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4/2/10
Rebel Music & Three Weekend Concerts
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A lot going on, but I think it would be burying the lead if I didn’t mention an article I was asked to write for the New York Times Opinionator Blog called Rebel Music.  It’s about growing up in a non-musical place and a non-musical family and being blown to smithereens by classical music, long before I knew what it was. 

This weekend, I am thrilled to be attending concerts by my step-back-or-you-won’t-believe-it talented friends, and I have to rave about them because not only are they deservingly rave-worthy but what they have in common is that they are all self-starters, striking out on their own and making their way. I admire them all not only for their talents but also for their raw gumption.

Friday night, for example, I’ll be attending the Body Maps at the Galapagos Art Space in Brooklyn, an evening designed by my friend Paola Prestini, an extraordinarily talented composer and producer (she runs a very forward-thinking concern called Vision Into Art and a wild festival called Ferus).  She will be joined onstage by cellist Jeffrey Ziegler (of the storied Kronos Quartet), percussionist David Cossin (of Bang on a Can and Real Quiet), Violinist Cornelius Dufallo (of Ethel and a fantastic composer as well) and the not-to-be-believed singer Hila Plitmann.  Paola’s music is wonderful—sensuous, intelligent, beautiful—and there’ll also be works by John Corigliano, Michael Gordon, Eric Whitacre and Felipe Perez Santiago.  There’s also a video component, which will no doubt be wonderful.

Basically, if you want an experience that’s all encompassing, this might be the one for you!

One Ring ZeroAlas, that night I cannot be in two places, because if I could I’d be at Joe’s Pub that same night to hear One Ring Zero play.  I’ve only recently made the acquaintance of this group (and of Michael Hearst, one of the founders, who is completely brilliant) and they are just plain fun, though not without depth.  I couldn’t stop listening to their record As Smart as we Are, not least because the lyrics were by no less than Rick Moody, Margaret Atwood, Jonathan Lethem, Neil Gaiman, and so on.  Their style is hard to describe—geek rock? Bookstore folk? Smart rock?  Just go. Or buy their records as a subsitite.

 (And for the record, earlier that night Theo Bleckmann, another friend, will be performing the music of Kate Bush.  Why not make it a twofer?)

Saturday night I’ll be at the Gershwin Hotel for OperaMission’s Opera in Flight.  It’ll be a night of new scenes and one acts, including the world premiere of Clint Borzoni’s Margot Alone in the Light, with a libretto by Emily Conebre based on the Ray Bradbury story “All Summer in a Day.”   This is the second outing from a fearless group started by pianist-harpsichordist Jennifer Peterson (the first being an excellent concert of Handel arias about a month ago) and I really recommend it because this is truly the ground floor season of a group that I’m pretty sure will have legs.  And Clint’s is not the only piece: also featured, scenes from Paradises Lost, an opera by Stephen Andrew Taylor and Edward Ficklin’s Anniversary.  And also on the program, monster clarinetist Cory Tiffin (from Chicago, and part of the formidable Chicago Reed Quartet) will play George Flynn’s solo work Forms of Flight.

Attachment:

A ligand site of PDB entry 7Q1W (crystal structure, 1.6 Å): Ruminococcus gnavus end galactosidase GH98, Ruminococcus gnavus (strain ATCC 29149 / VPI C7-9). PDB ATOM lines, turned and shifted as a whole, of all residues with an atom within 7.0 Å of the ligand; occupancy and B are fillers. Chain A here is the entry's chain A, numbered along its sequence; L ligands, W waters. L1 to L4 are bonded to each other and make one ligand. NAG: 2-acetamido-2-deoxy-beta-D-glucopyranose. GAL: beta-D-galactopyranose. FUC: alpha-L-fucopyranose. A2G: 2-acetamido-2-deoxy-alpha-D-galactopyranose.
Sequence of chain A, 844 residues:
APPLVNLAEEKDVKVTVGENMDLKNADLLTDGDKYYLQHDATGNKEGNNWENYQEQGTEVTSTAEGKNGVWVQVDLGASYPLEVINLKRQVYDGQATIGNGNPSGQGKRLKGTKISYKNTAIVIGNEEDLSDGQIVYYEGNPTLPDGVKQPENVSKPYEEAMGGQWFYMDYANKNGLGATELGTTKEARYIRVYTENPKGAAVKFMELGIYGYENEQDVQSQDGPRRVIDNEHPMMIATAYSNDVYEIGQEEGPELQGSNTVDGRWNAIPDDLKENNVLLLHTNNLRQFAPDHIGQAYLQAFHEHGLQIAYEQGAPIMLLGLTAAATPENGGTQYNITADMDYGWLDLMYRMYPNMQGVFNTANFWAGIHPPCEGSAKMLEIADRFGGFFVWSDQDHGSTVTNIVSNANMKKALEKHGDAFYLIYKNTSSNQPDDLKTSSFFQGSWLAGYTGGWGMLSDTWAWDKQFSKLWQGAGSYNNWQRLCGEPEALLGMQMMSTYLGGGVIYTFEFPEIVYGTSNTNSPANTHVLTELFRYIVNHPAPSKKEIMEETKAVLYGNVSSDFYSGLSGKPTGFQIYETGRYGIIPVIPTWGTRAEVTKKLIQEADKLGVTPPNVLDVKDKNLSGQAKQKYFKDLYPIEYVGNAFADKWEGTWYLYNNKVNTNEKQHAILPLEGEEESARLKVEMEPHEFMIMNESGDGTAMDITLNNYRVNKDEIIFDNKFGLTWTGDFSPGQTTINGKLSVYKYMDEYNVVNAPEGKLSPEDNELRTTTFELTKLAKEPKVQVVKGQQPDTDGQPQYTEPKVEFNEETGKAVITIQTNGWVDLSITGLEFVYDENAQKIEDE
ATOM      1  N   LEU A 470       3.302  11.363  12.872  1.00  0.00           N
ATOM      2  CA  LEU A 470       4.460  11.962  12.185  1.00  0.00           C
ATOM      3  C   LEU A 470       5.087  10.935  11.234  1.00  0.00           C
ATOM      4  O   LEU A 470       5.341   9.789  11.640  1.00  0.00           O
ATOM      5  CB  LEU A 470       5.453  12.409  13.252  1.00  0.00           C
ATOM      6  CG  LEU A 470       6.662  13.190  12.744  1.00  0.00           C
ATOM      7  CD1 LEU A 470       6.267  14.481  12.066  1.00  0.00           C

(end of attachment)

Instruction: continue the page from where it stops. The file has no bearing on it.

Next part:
Sometime in all of this great music, I’ll struggle to find time to write some of my own.  Such is New York.  But inspired by all of these artists who’ve just taken it upon themselves to make their own way, I too shall brave the unforgiving world and move forward!

Have a great weekend.  See you next week.

Daniel Felsenfeld is a composer who lives in Brooklyn.

Image: Michael Hearts and Joshua Camp of One Ring Zero. Photo by Chris Smith/Photography.

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SundayArts is made possible in part by First Republic Bank and by the Rubin Museum of Art. Funding for SundayArts is also made possible by Rosalind P. Walter, The Paul and Irma Milstein Foundation, The Philip & Janice Levin Foundation, Elise Jaffe and Jeffrey Brown, Jody and John Arnhold, and The Lemberg Foundation. This program is supported, in part, by public funds from the New York City Department of Cultural Affairs in partnership with the City Council. Additional funding provided by members of THIRTEEN.